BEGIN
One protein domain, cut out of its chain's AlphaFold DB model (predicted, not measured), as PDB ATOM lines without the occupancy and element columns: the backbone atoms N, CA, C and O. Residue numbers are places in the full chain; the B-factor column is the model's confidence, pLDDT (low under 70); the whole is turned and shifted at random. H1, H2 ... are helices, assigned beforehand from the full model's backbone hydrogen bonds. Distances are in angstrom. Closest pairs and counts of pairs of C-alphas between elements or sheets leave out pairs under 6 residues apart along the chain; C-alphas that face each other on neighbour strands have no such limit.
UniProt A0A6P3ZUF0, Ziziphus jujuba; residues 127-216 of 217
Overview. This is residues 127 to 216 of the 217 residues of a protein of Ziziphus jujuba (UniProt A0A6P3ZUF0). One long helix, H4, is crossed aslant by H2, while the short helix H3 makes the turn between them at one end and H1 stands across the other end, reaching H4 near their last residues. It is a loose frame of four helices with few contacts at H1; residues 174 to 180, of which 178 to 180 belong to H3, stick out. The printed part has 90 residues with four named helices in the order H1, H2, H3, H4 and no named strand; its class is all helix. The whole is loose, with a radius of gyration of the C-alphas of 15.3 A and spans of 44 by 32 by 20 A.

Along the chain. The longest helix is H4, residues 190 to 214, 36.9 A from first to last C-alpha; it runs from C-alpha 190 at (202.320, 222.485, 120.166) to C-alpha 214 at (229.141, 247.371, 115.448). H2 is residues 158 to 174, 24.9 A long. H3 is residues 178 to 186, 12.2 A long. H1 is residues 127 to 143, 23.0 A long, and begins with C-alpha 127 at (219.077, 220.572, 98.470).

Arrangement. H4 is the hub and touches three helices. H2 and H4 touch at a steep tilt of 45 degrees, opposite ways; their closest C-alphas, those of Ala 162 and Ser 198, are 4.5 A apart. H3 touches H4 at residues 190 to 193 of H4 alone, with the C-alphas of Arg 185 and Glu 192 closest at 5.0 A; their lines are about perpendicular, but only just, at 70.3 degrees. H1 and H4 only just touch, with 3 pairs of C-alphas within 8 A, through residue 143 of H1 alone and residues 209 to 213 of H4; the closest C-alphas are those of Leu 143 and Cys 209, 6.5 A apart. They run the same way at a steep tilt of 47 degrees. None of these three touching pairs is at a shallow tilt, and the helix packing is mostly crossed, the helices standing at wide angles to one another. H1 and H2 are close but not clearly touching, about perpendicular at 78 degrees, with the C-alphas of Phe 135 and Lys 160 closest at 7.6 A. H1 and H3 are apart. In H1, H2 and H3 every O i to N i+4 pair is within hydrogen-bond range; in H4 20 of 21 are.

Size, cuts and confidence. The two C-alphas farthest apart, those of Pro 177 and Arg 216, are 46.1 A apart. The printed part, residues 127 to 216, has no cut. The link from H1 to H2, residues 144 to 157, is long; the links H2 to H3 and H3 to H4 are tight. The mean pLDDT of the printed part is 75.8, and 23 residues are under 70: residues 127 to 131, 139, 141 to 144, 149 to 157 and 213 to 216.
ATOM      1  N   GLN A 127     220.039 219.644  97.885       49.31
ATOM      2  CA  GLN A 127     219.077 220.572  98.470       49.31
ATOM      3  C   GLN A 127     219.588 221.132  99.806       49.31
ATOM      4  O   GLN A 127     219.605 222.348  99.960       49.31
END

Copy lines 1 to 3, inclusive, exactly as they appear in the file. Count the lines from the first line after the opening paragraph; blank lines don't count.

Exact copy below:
UniProt A0A6P3ZUF0, Ziziphus jujuba; residues 127-216 of 217
Overview. This is residues 127 to 216 of the 217 residues of a protein of Ziziphus jujuba (UniProt A0A6P3ZUF0). One long helix, H4, is crossed aslant by H2, while the short helix H3 makes the turn between them at one end and H1 stands across the other end, reaching H4 near their last residues. It is a loose frame of four helices with few contacts at H1; residues 174 to 180, of which 178 to 180 belong to H3, stick out. The printed part has 90 residues with four named helices in the order H1, H2, H3, H4 and no named strand; its class is all helix. The whole is loose, with a radius of gyration of the C-alphas of 15.3 A and spans of 44 by 32 by 20 A.

Along the chain. The longest helix is H4, residues 190 to 214, 36.9 A from first to last C-alpha; it runs from C-alpha 190 at (202.320, 222.485, 120.166) to C-alpha 214 at (229.141, 247.371, 115.448). H2 is residues 158 to 174, 24.9 A long. H3 is residues 178 to 186, 12.2 A long. H1 is residues 127 to 143, 23.0 A long, and begins with C-alpha 127 at (219.077, 220.572, 98.470).